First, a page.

• Empty love is characterized by commitment without intimacy or passion. A stronger love may deteriorate into empty love. In an arranged marriage, the spouses' relationship may begin as empty love and develop into another form, indicating "how empty love need not be the terminal state of a long-term relationship...[but] the beginning rather than the end."[8]
  • Romantic love "derives from a combination of the intimate and passionate components of love...romantic lovers are not only drawn physically to each other but are also bonded emotionally"[8] - bonded both intimately and passionately, but without sustaining commitment.
  • Companionate love is an intimate, non-passionate type of love that is stronger than friendship because of the element of long-term commitment. "This type of love is observed in long-term marriages where passion is no longer present"[9] but where a deep affection and commitment remain. The love ideally shared between family members is a form of companionate love, as is the love between close friends who have a platonic but strong friendship.
  • Fatuous love can be exemplified by a whirlwind courtship and marriage - "fatuous in the sense that a commitment is made on the basis of passion without the stabilizing influence of intimate involvement."[8]
  • Consummate love is the complete form of love, representing an ideal relationship which people strive towards. Of the seven varieties of love, consummate love is theorized to be that love associated with the “perfect couple.” According to Sternberg, these couples will continue to have great sex fifteen years or more into the relationship, they cannot imagine themselves happier over the long-term with anyone else, they overcome their few difficulties gracefully, and each delight in the relationship with one other.[10] However, Sternberg cautions that maintaining a consummate love may be even harder than achieving it. He stresses the importance of translating the components of love into action. "Without expression," he warns, "even the greatest of loves can die."[11] Thus, consummate love may not be permanent.[citation needed] If passion is lost over time, it may change into companionate love.

Mixed support for the triangular theory[edit]

In a study done by Michele Acker and Mark Davis in 1992, Sternberg's triangular theory of love was tested for validity. By studying a population that extended outside the typically studied group of 18 to 20 year old college students, Acker and Davis were able to study more accurately the stages of love in people. Some criticism of Sternberg's theory of love is that although he predicted the stages of a person's love for another person, he did not specify a time or point in the relationship when the stages would evolve. He does not specify whether the different parts of love are dependent on duration of relationship or on the particular stage that relationship has reached. Acker and Davis point out that the stage and duration of the relationship are potentially important to the love component and explore them.[6]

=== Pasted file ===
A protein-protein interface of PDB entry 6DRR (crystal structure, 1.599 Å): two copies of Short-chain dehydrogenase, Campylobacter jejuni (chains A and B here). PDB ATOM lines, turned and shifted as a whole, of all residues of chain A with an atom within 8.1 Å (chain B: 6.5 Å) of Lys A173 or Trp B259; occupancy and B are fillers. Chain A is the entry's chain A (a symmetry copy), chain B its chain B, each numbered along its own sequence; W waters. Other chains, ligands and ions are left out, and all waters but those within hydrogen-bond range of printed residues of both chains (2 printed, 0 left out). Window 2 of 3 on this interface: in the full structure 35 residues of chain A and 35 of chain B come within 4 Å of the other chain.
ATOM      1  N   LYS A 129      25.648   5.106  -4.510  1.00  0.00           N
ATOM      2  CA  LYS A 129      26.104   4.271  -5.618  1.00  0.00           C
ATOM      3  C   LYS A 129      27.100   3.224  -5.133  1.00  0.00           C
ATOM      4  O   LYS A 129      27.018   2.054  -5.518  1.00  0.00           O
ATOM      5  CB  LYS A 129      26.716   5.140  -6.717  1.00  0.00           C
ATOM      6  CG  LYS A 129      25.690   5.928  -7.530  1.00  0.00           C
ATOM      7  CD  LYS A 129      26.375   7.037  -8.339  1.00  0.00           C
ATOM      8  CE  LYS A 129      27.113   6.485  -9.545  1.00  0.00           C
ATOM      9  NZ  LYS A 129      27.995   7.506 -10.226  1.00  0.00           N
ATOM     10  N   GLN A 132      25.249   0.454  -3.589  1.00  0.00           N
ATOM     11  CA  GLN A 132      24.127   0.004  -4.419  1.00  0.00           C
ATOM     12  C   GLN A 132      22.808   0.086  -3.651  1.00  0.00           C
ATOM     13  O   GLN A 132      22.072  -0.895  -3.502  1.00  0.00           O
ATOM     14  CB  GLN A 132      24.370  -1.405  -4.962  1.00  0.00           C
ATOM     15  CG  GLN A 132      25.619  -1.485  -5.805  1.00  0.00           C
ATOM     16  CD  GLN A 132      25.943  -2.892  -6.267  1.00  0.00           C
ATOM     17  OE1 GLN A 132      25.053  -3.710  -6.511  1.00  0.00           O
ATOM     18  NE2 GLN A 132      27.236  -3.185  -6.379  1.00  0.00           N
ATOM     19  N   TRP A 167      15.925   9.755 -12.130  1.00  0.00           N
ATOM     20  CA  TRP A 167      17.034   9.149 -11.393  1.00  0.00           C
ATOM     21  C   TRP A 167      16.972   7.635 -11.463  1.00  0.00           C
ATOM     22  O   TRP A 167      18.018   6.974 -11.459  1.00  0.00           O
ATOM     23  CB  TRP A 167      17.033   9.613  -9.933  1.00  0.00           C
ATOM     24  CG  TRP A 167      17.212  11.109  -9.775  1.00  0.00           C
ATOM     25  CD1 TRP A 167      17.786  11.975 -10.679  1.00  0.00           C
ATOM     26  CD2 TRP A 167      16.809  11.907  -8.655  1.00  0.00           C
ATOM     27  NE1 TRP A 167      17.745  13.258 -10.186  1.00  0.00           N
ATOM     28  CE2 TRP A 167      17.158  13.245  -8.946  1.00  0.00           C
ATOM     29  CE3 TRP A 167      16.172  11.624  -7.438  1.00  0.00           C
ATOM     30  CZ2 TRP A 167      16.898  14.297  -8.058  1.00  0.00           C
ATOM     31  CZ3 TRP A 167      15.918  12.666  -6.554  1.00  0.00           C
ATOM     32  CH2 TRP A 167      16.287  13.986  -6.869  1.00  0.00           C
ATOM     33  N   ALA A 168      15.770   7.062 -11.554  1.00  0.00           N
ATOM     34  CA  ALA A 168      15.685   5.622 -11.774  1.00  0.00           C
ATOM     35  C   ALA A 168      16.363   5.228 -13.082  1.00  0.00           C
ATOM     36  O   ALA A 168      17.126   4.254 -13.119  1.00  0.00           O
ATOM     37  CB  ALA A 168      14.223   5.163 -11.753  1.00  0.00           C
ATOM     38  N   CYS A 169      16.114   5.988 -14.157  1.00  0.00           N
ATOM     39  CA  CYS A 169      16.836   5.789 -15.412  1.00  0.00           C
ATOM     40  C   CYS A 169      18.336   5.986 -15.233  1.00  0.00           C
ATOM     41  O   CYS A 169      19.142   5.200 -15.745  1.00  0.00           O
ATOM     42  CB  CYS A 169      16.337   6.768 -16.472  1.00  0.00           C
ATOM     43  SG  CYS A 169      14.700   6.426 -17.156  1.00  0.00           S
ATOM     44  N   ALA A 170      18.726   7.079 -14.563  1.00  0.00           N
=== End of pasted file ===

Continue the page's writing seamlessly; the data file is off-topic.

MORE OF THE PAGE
They find that there are no exact answers because not only each couple, but each individual in the couple experiences love in a different way. There are three perceptions of the triangular theory of love, or "the possibility of multiple triangles." Multiple triangles can exist because individuals can experience each component of love (or point of the triangle) more intensely than another. These separate triangles, according to Acker and Davis and many others, are 'real' triangles, 'ideal' triangles, and 'perceived' triangles.[6]

These 'real' triangles are indicative of how each individual views the progress and depth of his or her relationship. The 'ideal' triangles are indicative of each individual's ideal qualities of his or her partner/relationship. The 'perceived' triangles are indicative of each individual's ideas of how his or her partner is viewing the relationship. If any of these three separate triangles do not look the same as a person's partner's triangles, dissatisfaction is likely to increase.[6]

Sternberg's triangular theory of love may not be as simple as he initially laid it out to be. Sternberg measured his theory on couples who were roughly the same age (mean age of 28) and whose relationship duration was roughly the same (4 to 5 years). His sample size was limited in characteristic variety. Acker and Davis announced this issue as being one of three major problems with Sternberg's theory. Romantic love, in particular, is not often the same in undergraduate level couples as couples who are not undergrads. Acker and Davis studied a sample that was older than Sternberg's sample of undergraduates.[6]

The two other most obvious problems with Sternberg's theory of love are as follows. The first is a question of the separate nature of the levels of love. The second is a question of the measures that have previously been used to assess the three levels of love.[6]

These problems with Sternberg's theory are still studied today. Sternberg created a model that has been used, questioned, explored, and accepted for many years and probably many more to come.

See also[edit]

References[edit]

  1. ^ Sternberg, Robert J. (2007). "Triangulating Love". In Oord, T. J. The Altruism Reader: Selections from Writings on Love, Religion, and Science. West Conshohocken, PA: Templeton Foundation. p. 332. ISBN 9781599471273. 
  2. ^ Sternberg, Robert J. (2004). "A Triangular Theory of Love". In Reis, H. T.; Rusbult, C. E. Close Relationships. New York: Psychology Press. p. 258. ISBN 0863775950. 
  3. ^ 3.0.CO;2-4
  4. ^ a b Sternberg, Robert J. (1997). "Construct validation of a triangular love scale". European Journal of Social Psychology 27 (3): 313–335. doi:10.1002/(SICI)1099-0992(199705)27:3<313::AID-EJSP824>3.0.CO;2-4. 
  5. ^ a b c d e Levy, P. E. (2013). Industrial Organizational Psychology (4th ed.). New York: Worth. pp. 316–317. ISBN 9781429242295. 
  6. ^ a b c d e f g h i Acker, M.; Davis, M. (1992). "Intimacy, passion, and commitment in adult romantic relationships: a test of the traingular theory of love". Journal of Social and Personal Relationships 9 (1): 21–50. doi:10.1177/0265407592091002. 
  7. ^ a b Sternberg, in Close Relationships p. 266
  8. ^ a b c d Sternberg, in Close Relationships p. 268
  9. ^ Ashford, J. B.; et al. (2009). Human Behavior in the Social Environment. Gardners Books. p. 498. ISBN 9780495604662. 
  10. ^ "Cupid's Arrow - the Course of Love through Time" by Robert Sternberg. Publisher: Cambridge University Press (1998) ISBN 0-521-47893-6
  11. ^ Robert J. Sternberg, "Liking versus Loving" Psychological Bulletin (1987) p. 341

Original courtesy of Wikipedia: http://en.wikipedia.org/wiki/Triangular_theory_of_love — Please support Wikipedia.